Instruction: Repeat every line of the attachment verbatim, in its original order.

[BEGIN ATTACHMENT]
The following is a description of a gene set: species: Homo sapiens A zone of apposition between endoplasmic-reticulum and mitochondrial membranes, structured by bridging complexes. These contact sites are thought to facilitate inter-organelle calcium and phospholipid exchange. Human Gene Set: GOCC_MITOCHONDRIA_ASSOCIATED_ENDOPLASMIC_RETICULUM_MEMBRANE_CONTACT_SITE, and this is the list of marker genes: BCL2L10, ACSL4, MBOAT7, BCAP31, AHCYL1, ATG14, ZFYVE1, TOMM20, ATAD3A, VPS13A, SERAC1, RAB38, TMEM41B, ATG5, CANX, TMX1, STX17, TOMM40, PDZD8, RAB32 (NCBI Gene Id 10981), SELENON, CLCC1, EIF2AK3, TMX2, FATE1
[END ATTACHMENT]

The following is a description of a gene set: species: Homo sapiens A zone of apposition between endoplasmic-reticulum and mitochondrial membranes, structured by bridging complexes. These contact sites are thought to facilitate inter-organelle calcium and phospholipid exchange. Human Gene Set: GOCC_MITOCHONDRIA_ASSOCIATED_ENDOPLASMIC_RETICULUM_MEMBRANE_CONTACT_SITE, and this is the list of marker genes: BCL2L10, ACSL4, MBOAT7, BCAP31, AHCYL1, ATG14, ZFYVE1, TOMM20, ATAD3A, VPS13A, SERAC1, RAB38, TMEM41B, ATG5, CANX, TMX1, STX17, TOMM40, PDZD8, RAB32 (NCBI Gene Id 10981), SELENON, CLCC1, EIF2AK3, TMX2, FATE1